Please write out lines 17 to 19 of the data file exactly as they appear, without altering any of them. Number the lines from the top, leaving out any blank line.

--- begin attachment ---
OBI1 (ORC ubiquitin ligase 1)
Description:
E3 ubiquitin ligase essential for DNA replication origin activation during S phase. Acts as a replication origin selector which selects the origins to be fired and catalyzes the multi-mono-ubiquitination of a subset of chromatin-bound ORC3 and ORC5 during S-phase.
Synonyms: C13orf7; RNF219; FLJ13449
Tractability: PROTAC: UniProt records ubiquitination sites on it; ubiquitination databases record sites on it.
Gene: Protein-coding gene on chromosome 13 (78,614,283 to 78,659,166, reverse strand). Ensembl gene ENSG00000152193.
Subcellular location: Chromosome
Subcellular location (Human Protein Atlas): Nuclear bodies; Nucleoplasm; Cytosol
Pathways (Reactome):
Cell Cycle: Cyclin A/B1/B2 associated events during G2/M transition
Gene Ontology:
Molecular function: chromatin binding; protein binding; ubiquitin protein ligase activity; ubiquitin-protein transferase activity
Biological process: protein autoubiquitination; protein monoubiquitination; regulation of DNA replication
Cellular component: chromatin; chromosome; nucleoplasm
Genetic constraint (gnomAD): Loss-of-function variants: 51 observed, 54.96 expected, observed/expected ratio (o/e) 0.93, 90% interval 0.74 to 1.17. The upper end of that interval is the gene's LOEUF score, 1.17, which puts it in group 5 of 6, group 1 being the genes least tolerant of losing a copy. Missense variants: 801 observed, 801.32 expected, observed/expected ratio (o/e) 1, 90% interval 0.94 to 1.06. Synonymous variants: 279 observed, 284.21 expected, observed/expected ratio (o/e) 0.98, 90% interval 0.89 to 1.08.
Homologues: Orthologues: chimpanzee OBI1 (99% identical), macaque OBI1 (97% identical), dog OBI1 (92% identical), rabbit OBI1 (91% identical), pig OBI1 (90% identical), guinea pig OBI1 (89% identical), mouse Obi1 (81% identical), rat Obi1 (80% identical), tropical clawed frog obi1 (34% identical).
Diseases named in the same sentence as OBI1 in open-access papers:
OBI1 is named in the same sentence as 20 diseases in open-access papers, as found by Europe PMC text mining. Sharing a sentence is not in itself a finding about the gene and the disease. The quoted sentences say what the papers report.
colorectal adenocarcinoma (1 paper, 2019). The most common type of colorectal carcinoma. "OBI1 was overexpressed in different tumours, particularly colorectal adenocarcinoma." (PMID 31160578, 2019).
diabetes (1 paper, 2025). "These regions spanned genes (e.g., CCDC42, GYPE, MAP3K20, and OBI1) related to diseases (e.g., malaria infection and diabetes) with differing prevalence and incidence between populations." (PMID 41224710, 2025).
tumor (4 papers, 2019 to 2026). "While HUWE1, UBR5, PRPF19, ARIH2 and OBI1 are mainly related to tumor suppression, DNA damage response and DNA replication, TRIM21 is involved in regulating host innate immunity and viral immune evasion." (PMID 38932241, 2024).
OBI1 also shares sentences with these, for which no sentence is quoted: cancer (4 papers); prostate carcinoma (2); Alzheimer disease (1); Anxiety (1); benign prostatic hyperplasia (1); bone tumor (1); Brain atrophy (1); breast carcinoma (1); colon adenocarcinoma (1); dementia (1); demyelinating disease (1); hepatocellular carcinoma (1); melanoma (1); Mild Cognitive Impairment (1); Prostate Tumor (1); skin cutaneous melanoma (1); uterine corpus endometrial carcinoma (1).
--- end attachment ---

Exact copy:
Diseases named in the same sentence as OBI1 in open-access papers:
OBI1 is named in the same sentence as 20 diseases in open-access papers, as found by Europe PMC text mining. Sharing a sentence is not in itself a finding about the gene and the disease. The quoted sentences say what the papers report.
colorectal adenocarcinoma (1 paper, 2019). The most common type of colorectal carcinoma. "OBI1 was overexpressed in different tumours, particularly colorectal adenocarcinoma." (PMID 31160578, 2019).